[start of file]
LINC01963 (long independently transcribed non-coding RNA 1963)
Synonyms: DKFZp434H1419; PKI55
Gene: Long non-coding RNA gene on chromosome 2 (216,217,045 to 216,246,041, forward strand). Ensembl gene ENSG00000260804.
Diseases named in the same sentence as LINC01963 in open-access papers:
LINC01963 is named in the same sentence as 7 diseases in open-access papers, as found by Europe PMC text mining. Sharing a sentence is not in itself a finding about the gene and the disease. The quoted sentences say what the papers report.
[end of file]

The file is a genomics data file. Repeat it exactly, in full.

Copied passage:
LINC01963 (long independently transcribed non-coding RNA 1963)
Synonyms: DKFZp434H1419; PKI55
Gene: Long non-coding RNA gene on chromosome 2 (216,217,045 to 216,246,041, forward strand). Ensembl gene ENSG00000260804.
Diseases named in the same sentence as LINC01963 in open-access papers:
LINC01963 is named in the same sentence as 7 diseases in open-access papers, as found by Europe PMC text mining. Sharing a sentence is not in itself a finding about the gene and the disease. The quoted sentences say what the papers report.